Directed by Kenji Misumi, written by Daisuke Ito.
Cast: Shintaro Katsu (Zatoichi), Mikio Narita (Jumonji, a handsome rogue samurai), Kaneko Iwasaki (Otane, a woman conflicted about Zatoichi), Chizuru Hayashi (Kume, a woman in disguise), Gaku Yamamoto (Sagawa, her sickly brother), and Taro Marui (Roppei, their loyal servant)
Zatoichi and the Chess Expert illustrates the promises and pitfalls of “slow cinema” better than I ever could, even if it’s sometimes not that slow. Me, I’ve always been suspicious of the term. Don’t get me wrong. I can be a fan of long takes, stationary cameras, halting “true-to-life” dialogue, action that aspires to inertia, and mise-en-scene that recalls the white space of a blank page. If I think it’s appropriate for the material and if the director’s got command of the slowness so that it sharpens and clarifies life rather than just his/her technique, then good for him. Yasujiro Ozu, Hong Sang-soo, Apichatpong Weerasethakul, Charles Burnett, Claire Denis—those are among my favorite film directors. They reveal details, plots, characterizations, and incidents slowly because, sometimes, you gotta slow things down to sort them down. Prayer, meditation, and yoga exist for good reasons. No one wants to pay $100 for a steak dinner only to wolf it down in 45 seconds flat. We savor things. We let them marinate and simmer, and that process intensifies their pleasures, and makes us remember them more avidly. By forcing us to slow down, the aforementioned filmmakers attune our eyes and ears to cadences that we’d otherwise miss, textures we wouldn’t see or feel, and reveal that it’s those “minor” grace notes that are the keys to their films.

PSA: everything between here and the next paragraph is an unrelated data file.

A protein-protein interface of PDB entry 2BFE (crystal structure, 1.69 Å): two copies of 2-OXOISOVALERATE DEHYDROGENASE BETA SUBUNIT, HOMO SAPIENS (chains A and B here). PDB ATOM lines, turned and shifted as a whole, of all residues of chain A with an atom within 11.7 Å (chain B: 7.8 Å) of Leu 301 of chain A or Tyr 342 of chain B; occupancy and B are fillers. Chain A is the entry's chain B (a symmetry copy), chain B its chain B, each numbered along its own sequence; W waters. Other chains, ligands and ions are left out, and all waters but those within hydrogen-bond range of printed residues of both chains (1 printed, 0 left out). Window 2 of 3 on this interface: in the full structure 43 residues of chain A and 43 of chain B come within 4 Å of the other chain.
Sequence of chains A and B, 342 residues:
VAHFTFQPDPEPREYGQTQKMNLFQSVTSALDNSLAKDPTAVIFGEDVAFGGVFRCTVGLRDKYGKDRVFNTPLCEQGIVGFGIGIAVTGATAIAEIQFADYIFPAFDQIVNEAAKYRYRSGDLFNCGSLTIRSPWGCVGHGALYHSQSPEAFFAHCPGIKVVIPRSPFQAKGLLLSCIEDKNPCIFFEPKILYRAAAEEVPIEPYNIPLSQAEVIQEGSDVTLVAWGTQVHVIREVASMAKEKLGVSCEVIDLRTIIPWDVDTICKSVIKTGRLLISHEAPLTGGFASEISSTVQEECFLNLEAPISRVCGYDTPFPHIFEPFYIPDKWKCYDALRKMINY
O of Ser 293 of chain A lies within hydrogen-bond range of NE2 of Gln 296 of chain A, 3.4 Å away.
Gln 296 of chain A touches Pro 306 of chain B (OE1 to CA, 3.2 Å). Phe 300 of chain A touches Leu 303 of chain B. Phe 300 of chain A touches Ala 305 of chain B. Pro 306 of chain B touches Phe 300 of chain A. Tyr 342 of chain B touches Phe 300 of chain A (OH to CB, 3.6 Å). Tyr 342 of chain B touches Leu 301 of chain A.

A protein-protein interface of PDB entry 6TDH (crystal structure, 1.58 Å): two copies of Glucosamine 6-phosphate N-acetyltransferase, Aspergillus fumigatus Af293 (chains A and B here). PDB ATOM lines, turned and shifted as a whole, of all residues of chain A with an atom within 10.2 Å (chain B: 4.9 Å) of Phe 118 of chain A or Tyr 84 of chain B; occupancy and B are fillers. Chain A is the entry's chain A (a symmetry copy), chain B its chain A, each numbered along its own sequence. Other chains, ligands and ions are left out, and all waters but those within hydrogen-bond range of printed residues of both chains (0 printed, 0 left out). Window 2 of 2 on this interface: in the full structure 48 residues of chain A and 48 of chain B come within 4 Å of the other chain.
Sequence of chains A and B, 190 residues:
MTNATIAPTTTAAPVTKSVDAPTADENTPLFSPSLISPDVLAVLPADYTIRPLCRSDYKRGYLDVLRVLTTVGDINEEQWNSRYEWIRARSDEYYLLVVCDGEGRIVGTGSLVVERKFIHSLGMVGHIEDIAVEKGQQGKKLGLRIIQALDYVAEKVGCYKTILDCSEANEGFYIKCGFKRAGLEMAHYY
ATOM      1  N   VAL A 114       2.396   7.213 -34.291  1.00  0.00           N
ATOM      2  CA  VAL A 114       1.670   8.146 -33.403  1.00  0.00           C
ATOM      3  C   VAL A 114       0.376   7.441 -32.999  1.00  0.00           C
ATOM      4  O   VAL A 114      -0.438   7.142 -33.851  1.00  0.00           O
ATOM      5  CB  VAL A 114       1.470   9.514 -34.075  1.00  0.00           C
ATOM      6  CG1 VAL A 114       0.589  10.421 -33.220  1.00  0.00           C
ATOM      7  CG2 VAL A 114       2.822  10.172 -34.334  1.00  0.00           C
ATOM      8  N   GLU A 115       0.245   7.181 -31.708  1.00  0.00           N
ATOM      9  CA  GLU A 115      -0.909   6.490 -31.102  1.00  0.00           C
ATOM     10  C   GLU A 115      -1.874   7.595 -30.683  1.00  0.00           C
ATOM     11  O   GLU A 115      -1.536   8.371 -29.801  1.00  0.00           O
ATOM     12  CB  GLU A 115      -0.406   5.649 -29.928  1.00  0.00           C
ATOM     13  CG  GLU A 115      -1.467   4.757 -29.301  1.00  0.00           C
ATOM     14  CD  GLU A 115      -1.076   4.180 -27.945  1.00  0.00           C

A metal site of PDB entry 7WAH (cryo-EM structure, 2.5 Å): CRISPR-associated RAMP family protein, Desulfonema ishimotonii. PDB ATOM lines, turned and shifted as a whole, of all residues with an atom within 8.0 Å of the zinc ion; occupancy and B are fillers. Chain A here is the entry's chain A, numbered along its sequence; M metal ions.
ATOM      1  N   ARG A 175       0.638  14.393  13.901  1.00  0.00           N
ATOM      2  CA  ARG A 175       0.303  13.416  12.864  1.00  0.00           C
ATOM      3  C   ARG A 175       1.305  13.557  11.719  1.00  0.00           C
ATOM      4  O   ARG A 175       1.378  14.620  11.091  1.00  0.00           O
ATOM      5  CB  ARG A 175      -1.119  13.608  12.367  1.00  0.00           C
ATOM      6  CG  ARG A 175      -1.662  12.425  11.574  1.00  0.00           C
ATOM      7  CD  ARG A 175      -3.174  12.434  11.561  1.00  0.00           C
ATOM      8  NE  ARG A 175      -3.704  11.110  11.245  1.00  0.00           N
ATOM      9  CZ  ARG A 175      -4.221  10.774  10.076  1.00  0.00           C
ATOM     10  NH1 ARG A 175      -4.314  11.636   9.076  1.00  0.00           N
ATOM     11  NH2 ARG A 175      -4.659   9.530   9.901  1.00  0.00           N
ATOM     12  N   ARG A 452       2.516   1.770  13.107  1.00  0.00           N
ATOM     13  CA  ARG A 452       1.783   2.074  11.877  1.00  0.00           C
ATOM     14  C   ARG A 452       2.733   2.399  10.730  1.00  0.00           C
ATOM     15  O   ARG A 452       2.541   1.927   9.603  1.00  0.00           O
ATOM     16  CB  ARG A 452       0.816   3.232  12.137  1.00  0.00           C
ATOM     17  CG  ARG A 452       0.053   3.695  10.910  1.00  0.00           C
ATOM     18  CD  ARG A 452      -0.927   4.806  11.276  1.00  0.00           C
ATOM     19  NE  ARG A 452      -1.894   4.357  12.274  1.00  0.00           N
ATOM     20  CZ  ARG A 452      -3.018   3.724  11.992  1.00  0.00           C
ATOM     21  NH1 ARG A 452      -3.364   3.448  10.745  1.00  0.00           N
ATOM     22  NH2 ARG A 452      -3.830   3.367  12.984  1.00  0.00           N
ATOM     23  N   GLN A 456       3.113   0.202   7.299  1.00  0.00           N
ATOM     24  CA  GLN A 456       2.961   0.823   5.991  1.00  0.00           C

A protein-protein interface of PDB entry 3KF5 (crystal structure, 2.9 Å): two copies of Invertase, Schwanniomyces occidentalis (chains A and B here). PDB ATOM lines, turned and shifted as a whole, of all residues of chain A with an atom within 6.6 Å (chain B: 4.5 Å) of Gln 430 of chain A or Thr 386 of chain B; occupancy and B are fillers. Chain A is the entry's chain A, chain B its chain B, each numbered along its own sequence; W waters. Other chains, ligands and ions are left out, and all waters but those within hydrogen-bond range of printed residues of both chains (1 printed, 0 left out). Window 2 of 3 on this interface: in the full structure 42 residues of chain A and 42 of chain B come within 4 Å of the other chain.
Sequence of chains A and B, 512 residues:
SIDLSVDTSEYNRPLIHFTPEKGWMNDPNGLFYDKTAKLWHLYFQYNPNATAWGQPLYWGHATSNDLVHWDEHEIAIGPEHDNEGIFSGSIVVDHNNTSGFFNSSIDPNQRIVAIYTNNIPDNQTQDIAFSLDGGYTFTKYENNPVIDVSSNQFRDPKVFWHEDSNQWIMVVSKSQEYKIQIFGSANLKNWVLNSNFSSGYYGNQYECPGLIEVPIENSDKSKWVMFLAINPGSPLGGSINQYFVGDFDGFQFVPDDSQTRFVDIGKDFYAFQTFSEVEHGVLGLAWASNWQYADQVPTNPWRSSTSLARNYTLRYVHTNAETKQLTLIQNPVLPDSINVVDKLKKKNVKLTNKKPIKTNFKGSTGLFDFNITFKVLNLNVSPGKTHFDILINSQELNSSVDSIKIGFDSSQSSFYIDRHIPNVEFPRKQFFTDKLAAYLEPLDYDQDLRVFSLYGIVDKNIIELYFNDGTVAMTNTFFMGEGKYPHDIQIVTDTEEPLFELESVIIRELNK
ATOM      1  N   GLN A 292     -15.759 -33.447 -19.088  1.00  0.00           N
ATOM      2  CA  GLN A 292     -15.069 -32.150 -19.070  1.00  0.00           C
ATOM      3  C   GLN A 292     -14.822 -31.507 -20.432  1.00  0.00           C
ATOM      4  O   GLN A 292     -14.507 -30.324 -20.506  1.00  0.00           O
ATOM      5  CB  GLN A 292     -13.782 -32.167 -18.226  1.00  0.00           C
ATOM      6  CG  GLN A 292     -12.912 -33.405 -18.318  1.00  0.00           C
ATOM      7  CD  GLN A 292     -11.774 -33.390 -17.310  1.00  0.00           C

But “slowness” is only one of many appropriate responses to life, only one of a multitude of ways to approach artmaking. A slackened pace and minimalist design don’t, in and of themselves, represent a greater sense of truth or “authenticity.” Sometimes, “slow cinema” masks the deficiencies of the production budget or the filmmakers’ talents.
So, let’s take Zatoichi and the Chess Expert‘s interminable long, static takes as examples: Two men talking over a chess game. A group of people gambling in the deck of a boat. A woman caring for her sick daughter. Each of these scenes could, perhaps usefully, be broken up into a variety of shots—closeups, medium shots, long shots, landscapes, from above and below. Each shot could reveal something new, ratchet up tension, reveal something that was hidden from us in the previous shot, etc. Any film director, best boy, actor, or producer could tell you, though, that there’s a problem with all those shots. Each new shot requires a new camera setup, fresh lighting design, someone to mark the blocking, a script girl to keep the continuity of the scene straight. A scene of two guys chatting could take four hours to shoot, just to accommodate all the camera and lighting setups, not to mention unionized smoke breaks or an actor’s tantrum. If you’re shooting on location, and many Zatoichis are shot largely outdoors, then you have to worry about how the position of clouds, sun, and associated shadows have shifted, too.
If you’re working on a tight production schedule and an even tighter production budget, then suddenly all that shot variance no longer looks so good. Why not do one camera setup, get it all in one take, and move on to the next scene? I think “slow cinema” defenders often treat its practitioners as if the long takes and minuscule set design are purely aesthetic choices that denote “realism,” rather than—as they often are—accommodations designed to promote efficiency.